1. What is tropical agronomy?
2. A tropical agronomist's education; 2.1 Wageningen and tropical agronomy around 1960; 2.2 The story of sugarcane; 2.3.1 Tropical crop husbandry; 2.3.2 Genetics; 2.3.3 Statistics; 2.3.4 Soil fertility; 2.4 Summing up.
3. Old and new: the 1960s and '70s; 3.1 New times, old reflexes: a cotton project on the island of Lombok; 3.2 Old and new in crop science: growth analysis and modelling; 3.3 Academic exercises in Africa ; 3.4 Is station research in Africa useful? 3.5 And what about teaching tropical agronomy in the Netherlands?
4. Farmers are smarter than you think; 4.1 In search of a new development vision; 4.2 Three visionaries; 4.3 IITA joins the FSR movement; 4.4 Some amazing things about West African farming; 4.5 FSR catches on at national research institutes ; 4.6 IITA's tenuous relationship with FSR.
5. Forests, fallows and fields; 5.1 Fallow-based cropping; 5.2 Where are fallow-based systems heading?
6. Farmer skills, an elusive property
7. Mainly technology; 7.1 What is technology? 7.2 Agronomists' technology: alley cropping, zero tillage, live mulch and more; 7.3 Plant breeders' technology: crop varieties; 7.4 Pest and disease control; 7.5 Has agronomic research been useful for the African farmer?
8. Follies and sanity of Farming Systems Research; 8.1 The pathology of diagnosis; 8.2 On-farm experiments; 8.3 Francophone approaches; 8.4 What about technology adoption? 8.5 Client orientation; 8.6 Development expertology; 8.7 Does FSR have a future?
9. The modelling sorcerers and their apprentices; 9.1 The promise; 9.2 What is a model? 9.3 Elegance and simplicity; 9.4 Enter computing power; 9.4.1 A static model for canopy assimilation; 9.5 The fabulous cotton plant; 9.6 How the plant disappeared from the models; 9.7 Has crop modelling been useful for non-modellers? 9.8 New trends are emerging; 9.9 Does tropical agronomy need modelling?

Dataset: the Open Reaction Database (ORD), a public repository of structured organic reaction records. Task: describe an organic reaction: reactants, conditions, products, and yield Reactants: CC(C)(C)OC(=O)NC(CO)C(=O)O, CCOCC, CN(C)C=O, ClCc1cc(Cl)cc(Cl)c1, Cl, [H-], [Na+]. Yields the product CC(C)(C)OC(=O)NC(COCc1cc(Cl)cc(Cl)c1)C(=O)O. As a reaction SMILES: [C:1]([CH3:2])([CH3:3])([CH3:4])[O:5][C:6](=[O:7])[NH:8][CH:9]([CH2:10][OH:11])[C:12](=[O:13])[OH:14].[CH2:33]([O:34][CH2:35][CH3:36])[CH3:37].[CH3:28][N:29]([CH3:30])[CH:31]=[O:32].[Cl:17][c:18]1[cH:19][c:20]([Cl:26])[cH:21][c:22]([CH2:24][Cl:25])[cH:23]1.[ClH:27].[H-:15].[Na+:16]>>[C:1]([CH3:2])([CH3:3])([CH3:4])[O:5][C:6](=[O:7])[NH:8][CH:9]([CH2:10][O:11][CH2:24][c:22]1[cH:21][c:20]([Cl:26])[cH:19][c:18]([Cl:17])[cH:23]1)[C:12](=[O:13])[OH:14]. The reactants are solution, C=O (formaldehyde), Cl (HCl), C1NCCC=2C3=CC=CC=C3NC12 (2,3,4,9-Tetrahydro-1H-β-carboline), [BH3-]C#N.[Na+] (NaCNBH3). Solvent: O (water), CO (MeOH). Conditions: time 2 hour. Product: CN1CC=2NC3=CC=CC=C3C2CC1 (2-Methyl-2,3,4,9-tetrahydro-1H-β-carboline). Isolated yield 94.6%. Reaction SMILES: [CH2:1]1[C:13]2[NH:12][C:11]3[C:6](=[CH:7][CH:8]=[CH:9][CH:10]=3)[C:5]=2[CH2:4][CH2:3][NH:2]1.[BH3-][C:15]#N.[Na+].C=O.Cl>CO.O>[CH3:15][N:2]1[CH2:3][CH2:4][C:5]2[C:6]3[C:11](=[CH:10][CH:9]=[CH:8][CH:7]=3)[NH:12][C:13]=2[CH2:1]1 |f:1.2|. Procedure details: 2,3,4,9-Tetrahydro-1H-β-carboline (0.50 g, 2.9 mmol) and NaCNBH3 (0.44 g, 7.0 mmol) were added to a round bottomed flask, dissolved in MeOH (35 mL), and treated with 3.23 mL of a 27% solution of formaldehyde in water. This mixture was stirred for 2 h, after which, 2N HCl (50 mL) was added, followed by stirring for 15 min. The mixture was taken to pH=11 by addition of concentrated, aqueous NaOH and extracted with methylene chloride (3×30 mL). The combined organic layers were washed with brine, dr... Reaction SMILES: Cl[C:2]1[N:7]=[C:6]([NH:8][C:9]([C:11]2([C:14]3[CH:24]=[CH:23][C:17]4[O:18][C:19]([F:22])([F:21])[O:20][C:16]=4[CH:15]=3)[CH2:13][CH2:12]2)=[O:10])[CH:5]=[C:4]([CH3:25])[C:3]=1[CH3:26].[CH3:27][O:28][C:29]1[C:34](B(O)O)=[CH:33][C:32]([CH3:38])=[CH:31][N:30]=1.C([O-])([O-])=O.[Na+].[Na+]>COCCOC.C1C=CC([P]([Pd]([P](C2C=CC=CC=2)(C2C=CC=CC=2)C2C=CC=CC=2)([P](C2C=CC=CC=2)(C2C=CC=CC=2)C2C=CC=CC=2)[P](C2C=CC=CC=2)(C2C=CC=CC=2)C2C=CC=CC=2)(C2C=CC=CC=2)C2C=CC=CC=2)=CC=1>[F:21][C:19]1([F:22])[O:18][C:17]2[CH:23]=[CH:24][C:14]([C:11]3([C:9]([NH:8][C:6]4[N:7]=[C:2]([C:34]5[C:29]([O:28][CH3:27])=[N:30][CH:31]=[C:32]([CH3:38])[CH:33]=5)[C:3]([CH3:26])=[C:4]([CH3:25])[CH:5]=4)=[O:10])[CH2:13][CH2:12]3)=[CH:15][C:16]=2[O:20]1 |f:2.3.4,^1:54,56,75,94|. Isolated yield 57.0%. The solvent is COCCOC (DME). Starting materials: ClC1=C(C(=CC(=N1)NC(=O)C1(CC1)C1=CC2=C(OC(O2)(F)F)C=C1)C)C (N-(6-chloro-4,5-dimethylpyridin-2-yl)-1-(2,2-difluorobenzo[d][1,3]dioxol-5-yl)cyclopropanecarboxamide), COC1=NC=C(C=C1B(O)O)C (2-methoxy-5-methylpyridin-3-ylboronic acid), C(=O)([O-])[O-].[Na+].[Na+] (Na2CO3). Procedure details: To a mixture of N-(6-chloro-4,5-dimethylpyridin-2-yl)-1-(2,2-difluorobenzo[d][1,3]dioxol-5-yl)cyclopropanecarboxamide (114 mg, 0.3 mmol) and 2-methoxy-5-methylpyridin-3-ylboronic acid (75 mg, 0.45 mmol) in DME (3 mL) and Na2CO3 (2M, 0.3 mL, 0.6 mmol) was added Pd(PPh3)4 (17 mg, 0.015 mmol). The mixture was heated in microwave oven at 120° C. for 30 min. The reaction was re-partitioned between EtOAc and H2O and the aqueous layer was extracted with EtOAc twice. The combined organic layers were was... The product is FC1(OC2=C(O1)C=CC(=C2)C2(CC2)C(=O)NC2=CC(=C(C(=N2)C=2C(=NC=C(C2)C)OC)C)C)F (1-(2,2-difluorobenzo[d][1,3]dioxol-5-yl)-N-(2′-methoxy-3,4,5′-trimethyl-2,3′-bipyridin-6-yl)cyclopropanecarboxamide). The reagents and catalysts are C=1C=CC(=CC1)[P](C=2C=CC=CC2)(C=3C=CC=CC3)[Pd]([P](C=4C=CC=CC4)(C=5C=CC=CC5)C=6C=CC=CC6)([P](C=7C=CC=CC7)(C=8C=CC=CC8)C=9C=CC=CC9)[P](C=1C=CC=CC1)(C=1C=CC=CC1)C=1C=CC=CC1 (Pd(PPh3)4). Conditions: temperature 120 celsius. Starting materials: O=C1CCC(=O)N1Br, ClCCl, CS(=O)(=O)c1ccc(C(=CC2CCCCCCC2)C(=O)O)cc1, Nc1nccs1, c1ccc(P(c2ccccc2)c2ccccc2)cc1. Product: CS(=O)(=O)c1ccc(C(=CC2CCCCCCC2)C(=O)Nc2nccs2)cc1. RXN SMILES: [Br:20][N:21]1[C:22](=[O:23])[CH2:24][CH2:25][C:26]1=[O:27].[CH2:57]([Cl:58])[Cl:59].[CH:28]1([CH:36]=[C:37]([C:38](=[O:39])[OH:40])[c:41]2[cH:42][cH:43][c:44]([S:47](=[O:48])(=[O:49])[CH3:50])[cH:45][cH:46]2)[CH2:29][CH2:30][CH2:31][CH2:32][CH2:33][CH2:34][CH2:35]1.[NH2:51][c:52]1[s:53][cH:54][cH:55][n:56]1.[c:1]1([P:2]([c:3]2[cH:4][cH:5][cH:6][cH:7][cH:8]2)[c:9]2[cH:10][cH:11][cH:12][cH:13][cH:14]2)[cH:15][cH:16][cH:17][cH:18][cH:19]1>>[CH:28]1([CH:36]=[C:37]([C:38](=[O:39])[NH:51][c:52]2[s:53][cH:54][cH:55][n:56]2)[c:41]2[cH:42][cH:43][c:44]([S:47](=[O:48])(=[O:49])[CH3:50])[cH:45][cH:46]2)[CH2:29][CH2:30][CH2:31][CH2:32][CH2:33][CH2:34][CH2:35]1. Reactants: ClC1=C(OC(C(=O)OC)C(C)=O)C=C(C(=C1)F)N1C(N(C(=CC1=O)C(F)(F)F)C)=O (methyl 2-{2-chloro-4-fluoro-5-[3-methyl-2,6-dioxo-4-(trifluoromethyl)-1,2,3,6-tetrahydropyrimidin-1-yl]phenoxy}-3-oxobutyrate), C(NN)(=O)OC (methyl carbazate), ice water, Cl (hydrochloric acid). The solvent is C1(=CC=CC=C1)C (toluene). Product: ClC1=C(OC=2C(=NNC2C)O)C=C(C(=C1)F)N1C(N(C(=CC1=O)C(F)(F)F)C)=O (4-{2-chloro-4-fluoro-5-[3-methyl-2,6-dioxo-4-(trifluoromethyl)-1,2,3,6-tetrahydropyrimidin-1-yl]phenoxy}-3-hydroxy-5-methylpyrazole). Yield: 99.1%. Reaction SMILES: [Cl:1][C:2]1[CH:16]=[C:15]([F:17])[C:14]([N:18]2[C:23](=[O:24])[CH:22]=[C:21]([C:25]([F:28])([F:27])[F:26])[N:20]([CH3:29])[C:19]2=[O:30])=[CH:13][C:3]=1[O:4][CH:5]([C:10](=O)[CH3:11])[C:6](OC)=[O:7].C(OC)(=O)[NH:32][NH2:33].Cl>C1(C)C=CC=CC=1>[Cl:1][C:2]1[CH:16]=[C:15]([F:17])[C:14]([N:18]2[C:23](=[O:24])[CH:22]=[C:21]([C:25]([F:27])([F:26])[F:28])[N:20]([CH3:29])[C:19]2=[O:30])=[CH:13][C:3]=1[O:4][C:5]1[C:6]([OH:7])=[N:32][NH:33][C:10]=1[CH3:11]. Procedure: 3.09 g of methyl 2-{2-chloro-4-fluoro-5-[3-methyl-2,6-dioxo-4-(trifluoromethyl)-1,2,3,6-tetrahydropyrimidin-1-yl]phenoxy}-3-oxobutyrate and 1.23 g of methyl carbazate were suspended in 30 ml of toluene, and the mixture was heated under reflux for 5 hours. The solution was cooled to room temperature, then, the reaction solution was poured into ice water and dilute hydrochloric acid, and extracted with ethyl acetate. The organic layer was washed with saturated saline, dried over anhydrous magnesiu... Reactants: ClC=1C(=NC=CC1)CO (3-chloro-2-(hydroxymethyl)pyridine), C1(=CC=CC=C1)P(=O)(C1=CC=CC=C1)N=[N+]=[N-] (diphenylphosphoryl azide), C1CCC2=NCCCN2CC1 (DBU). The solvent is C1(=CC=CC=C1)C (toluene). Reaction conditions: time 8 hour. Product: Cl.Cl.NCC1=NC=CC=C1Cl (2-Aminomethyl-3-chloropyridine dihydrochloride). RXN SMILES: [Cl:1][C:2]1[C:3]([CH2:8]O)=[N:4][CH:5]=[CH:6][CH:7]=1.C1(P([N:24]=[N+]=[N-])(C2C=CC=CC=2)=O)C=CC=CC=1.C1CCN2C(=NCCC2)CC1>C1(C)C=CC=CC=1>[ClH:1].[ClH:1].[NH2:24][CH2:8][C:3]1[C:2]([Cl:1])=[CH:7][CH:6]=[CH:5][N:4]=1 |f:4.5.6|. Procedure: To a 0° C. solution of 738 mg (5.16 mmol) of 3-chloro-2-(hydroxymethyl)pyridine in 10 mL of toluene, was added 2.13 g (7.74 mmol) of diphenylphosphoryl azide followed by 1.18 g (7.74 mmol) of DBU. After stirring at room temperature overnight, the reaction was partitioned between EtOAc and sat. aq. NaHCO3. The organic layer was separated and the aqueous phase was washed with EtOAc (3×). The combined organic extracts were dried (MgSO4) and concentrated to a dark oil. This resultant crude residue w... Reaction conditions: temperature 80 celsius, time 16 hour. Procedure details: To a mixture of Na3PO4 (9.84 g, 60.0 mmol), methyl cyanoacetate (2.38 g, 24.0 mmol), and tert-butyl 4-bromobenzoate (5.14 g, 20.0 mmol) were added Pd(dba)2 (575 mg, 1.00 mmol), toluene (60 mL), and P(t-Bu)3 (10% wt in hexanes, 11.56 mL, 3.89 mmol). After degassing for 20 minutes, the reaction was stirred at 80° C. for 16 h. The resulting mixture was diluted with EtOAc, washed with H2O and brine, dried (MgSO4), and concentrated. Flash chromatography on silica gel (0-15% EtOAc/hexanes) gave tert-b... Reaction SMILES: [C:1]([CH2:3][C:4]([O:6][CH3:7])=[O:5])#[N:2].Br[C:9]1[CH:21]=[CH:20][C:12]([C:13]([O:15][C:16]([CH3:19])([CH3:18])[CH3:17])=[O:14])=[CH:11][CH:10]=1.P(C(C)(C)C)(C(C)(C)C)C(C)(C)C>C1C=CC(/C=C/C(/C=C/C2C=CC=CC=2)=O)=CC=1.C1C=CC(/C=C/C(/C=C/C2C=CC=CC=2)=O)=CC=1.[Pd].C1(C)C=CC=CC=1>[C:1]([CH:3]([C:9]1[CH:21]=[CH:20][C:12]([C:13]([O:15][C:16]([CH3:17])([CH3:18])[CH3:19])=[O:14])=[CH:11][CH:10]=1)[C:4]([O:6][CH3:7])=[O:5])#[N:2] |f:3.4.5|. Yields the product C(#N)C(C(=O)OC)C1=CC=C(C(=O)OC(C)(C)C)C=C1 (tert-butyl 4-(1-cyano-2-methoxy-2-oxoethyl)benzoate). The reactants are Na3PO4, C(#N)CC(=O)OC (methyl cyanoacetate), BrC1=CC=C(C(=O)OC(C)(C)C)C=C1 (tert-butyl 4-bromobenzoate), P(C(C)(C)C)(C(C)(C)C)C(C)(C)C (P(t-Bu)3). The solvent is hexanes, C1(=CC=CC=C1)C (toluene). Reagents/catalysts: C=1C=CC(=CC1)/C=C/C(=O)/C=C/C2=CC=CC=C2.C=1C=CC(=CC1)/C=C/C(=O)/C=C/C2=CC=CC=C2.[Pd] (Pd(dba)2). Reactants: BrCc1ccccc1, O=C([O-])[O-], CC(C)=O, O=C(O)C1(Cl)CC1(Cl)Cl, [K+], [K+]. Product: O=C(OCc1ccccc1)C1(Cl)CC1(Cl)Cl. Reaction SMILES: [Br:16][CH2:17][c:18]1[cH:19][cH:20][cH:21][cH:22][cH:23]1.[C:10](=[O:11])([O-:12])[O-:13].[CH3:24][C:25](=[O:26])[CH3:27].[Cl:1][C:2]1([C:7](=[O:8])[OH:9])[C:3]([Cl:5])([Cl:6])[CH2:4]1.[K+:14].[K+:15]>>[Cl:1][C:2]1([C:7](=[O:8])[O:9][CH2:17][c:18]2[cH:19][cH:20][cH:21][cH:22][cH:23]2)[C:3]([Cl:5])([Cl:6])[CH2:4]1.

10. Donors, Experts and Consultants;10.1 Development aid; a shortand mainly African history ; 10.2 Agricultural development; 10.3 Three donor-assisted programmes
11. Can African farming be improved? 11.1 The African farmer and his potential for change; 11.2 Extension: organisation, methods and education; 11.3 Can agronomic research help agriculture? 11.4 Are we missing essential elements?
A1. C.T. de Wit's analysis of plant competition; A1.1 Two species competing for the same space; A1.2 Crowding for space in monoculture, a yield-density function; A1.3 Crowding for partly the same space; A1.4 Competition in natural plant populations;
A2. Shifting cultivation and recurrent cropping; A2.1 A cautionary note; A2.2 Shifting cultivation; A2.3 Recurrent cropping
A3. Factor analysis
A4. Nutrient dynamics of alley cropping; A4.1 Another cautionary note; A4.2 Nutrient flows and nutrient stocks; A4.3 The nutrient budget for a 'poor soil'; A4.4 A long term alley cropping trial; A4.5 Some tinkering involved; A4.6 Maize and cassava; A4.7 Summing up
A5. More farmer technologies; A5.1 Land use systems (or how to exploit a difficult environment); A5.2 Manipulating a crop; A5.3 Crop processing
A6. Papers presented at the 2005 Symposium of the International Farming systems Association
A7. Quantification of cotton growth and development; A7.1 Establishment of plant structure; A7.2 Growth of stem girth and weight; A7.3 Numbers of squares and bolls
A8. Organ growth and assimilate partitioning; Introduction A8.1 Models of the Wageningen School; A8.2 The CROPGRO and CERES models ; A8.3 The ARS Cotton Production Model; A8.4 Summing up
A9. Calculation of potential assimilation, dry matter production and yield; A9.1 Potential assimilation; A9.2 Potential biomass production; A9.3 Potential crop yield;
This is the story of tropical agricultural science and agricultural development in the 20th century, focusing on the African farmer and African farming methods. It describes successes as well as fads and failures, many based on the author's first-hand observations during more than 40 years in tropical agronomy-related fields. Moving into the 21st century, the book explores the rise of computer modeling of crops and crop production.
Presents a thorough review of more than 50 years of tropical agronomy
Examines the African farmer, farming methods both present and future
Information on agricultural research including farming systems
Examines the rise of computer modelling of crops and crop production and the relevance of modelling for rank and file agriculturists
The roles of donors, experts and consultants, and a critical assessment of development aid